- 1 Condition Values
- 2 Redundant Conditions
- 3 Overriding Conditions
- 4 Counteracting Conditions
- 5 Bolstered
- 6 Altering Actions
- 7 Speed Reduction
- 8 Basic Conditions
- 8.1 Accelerated
- 8.2 Asleep
- 8.3 Blinded
- 8.4 Concealed
- 8.5 Confused
- 8.6 Dazzled
- 8.7 Dead
- 8.8 Deafened
- 8.9 Drained
- 8.10 Dying
- 8.11 Encumbered
- 8.12 Enervated
- 8.13 Enfeebled
- 8.14 Entangled
- 8.15 Fascinated
- 8.16 Fatigued
- 8.17 Flat-Footed
- 8.18 Fleeing
- 8.19 Friendly
- 8.20 Frightened
- 8.21 Grabbed
- 8.22 Hampered
- 8.23 Helpful
- 8.24 Hostile
- 8.25 Immobile
- 8.26 Indifferent
- 8.27 Paralyzed
- 8.28 Persistent Damage
- 8.29 Petrified
- 8.30 Prone
- 8.31 Quick
- 8.32 Restrained
- 8.33 Sensed
- 8.34 Sick
- 8.35 Slowed
- 8.36 Sluggish
- 8.37 Stunned
- 8.38 Stupefied
- 8.39 Unconscious
- 8.40 Unfriendly
- 8.41 Unseen
Over the course of adventuring, characters (and sometimes their belongings) are affected by abilities and effects that apply conditions. Conditions change your state of being in some way. You might be gripped with fear or made faster by a spell or magic item. One condition represents what happens when a creature successfully drains your blood or life essence, while others represent creatures’ attitudes toward you and how they interact with you.
Conditions are persistent; when you’re affected by a condition, its effects last until the condition’s stated duration ends, the condition is removed, or terms dictated in the condition itself cause it to end.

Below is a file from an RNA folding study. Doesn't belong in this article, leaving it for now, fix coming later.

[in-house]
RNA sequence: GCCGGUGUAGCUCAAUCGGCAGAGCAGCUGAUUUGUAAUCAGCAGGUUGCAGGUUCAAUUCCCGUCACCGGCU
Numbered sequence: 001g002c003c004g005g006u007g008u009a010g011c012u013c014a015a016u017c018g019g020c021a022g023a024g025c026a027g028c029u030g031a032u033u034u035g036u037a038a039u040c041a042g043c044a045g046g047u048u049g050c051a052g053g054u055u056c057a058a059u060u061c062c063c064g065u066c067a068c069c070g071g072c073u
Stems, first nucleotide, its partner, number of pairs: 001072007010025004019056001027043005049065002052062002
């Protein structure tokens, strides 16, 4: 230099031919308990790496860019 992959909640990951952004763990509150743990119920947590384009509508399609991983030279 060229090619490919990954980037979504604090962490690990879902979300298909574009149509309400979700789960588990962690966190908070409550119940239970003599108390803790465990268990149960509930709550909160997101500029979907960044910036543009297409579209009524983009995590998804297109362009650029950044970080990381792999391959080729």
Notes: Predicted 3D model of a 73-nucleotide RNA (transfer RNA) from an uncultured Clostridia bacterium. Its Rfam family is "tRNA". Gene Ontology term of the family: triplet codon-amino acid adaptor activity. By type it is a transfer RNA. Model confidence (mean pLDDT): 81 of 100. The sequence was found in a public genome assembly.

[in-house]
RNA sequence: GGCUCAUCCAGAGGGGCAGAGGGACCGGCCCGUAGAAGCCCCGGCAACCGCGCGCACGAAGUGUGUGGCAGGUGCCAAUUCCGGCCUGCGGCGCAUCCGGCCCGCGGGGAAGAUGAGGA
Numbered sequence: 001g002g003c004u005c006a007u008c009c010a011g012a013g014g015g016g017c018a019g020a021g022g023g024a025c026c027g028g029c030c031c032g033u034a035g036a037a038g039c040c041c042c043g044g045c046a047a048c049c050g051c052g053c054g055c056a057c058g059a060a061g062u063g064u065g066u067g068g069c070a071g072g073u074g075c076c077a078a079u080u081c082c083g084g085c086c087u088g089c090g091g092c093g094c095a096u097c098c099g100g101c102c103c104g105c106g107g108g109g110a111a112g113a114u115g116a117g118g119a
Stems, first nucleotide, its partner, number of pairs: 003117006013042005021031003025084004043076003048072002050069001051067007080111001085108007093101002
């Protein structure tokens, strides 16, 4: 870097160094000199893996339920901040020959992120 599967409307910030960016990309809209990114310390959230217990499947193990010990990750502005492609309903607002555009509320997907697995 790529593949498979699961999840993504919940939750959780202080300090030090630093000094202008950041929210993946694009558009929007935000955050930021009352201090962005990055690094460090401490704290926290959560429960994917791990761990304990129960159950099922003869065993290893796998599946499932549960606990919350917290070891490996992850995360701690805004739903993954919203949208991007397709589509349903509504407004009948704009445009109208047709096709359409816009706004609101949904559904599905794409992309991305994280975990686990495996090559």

Some conditions have a numerical value, called a condition value, indicated by a numeral following the condition. This value might enumerate a bonus or penalty the condition gives you. These values can often be reduced by spells, skills, or simply waiting. If such a value is ever reduced to 0, the condition ends.
If you’re affected by a condition with a value multiple times, you apply only the higher value, although you might have to track both durations if one has a lower value but lasts longer. For example, if you had a slowed 2 condition that lasts 2 rounds and a slowed 1 condition that lasts for 1 minute, after 2 rounds you’d change from being slowed 2 to slowed 1 for the last 8 rounds of its duration.
You can have a given condition only once at a time (conditions with different values are considered different conditions for this purpose; see Condition Values). If an effect would impose a condition you’re already being affected by, you now have that condition for the longer of the two durations. The shorter-duration condition effectively ends, though other conditions caused by the original, shorter-duration effect might continue.
For example, let’s say you have been hit by a monster that drains your vitality; that wound causes you to be enfeebled 2 and flat-footed until the end of the monster’s next turn. Before the end of that creature’s next turn, a trap poisons you, making you enfeebled 2 for 1 minute. In this case, the enfeebled 2 that lasts for 1 minute replaces the enfeebled 2 from the monster. You would continue to be enfeebled 2 for this longer duration, but you would still remain flat-footed only until the end of the monster’s next turn.
Any ability that removes a condition removes it entirely, no matter what its condition value is or how many times you’ve been affected by it. In the example above, a spell that removes the enfeebled condition from you would remove it entirely—the spell wouldn’t need to remove it twice.
Some conditions override others, as described in the condition. All effects of the overridden condition are suppressed until the overriding condition ends. The overridden condition’s duration continues to elapse, and it might expire while suppressed.